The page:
Eko Brands, LLC v. Adrian Rivera Maynez Enterprises, Inc., No. 18-2215 (Fed. Cir. 2020)

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Justia Opinion Summary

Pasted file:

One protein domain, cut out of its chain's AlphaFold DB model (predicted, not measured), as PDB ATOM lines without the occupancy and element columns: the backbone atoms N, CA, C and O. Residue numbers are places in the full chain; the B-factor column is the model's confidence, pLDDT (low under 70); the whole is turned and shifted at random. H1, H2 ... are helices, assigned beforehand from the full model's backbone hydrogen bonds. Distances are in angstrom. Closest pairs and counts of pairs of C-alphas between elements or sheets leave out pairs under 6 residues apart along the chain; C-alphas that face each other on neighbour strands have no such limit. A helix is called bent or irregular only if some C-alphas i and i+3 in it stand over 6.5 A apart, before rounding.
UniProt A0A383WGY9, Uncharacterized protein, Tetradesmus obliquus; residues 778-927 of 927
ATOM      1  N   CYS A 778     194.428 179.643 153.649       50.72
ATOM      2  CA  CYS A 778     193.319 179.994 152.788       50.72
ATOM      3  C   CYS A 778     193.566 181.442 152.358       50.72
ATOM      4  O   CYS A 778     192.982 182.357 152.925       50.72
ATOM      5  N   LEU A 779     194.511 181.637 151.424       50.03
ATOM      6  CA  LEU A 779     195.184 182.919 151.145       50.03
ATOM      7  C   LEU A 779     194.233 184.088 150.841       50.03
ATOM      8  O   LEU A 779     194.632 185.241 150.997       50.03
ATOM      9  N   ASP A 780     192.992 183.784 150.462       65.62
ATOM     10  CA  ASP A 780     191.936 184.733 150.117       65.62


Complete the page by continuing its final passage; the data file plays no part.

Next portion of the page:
ARM’s 320 patent describes an adaptor for use with Keurig® single-brew coffee machines or similar brewers, configured to effect operative compatibility between a single-serve beverage brewer [for use with cup-shaped cartridges] and beverage pods. ARM filed an International Trade Court (ITC) complaint against Eko and others. In proceedings involving others, the ITC found that several claims of the 320 patent were invalid for lack of written description. The Federal Circuit affirmed. The ITC made no invalidity determination concerning claims 8 and 19. Eko defaulted in the ITC with respect to ARM’s allegations that it infringed claims 8 and 19. The ITC issued a limited exclusion order and cease and desist order. Eko filed suit in the district court, seeking a declaratory judgment of noninfringement as to claims 8 and 19 and that the claims were invalid as obvious. Eko also asserted infringement of Eko’s 855 patent, which describes a reusable filter cartridge device for single-serve beverage brewing machines. The district court issued a Markman ruling construing various claim terms and granted Eko declaratory judgment of noninfringement. A jury found claims 8 and 19 of the 320 patent invalid as obvious. The court awarded Eko attorney’s fees associated with those judgments. The Federal Circuit affirmed the judgment of invalidity as to the 320 patent, the fee award, and the judgment of infringement as to the 855 patent.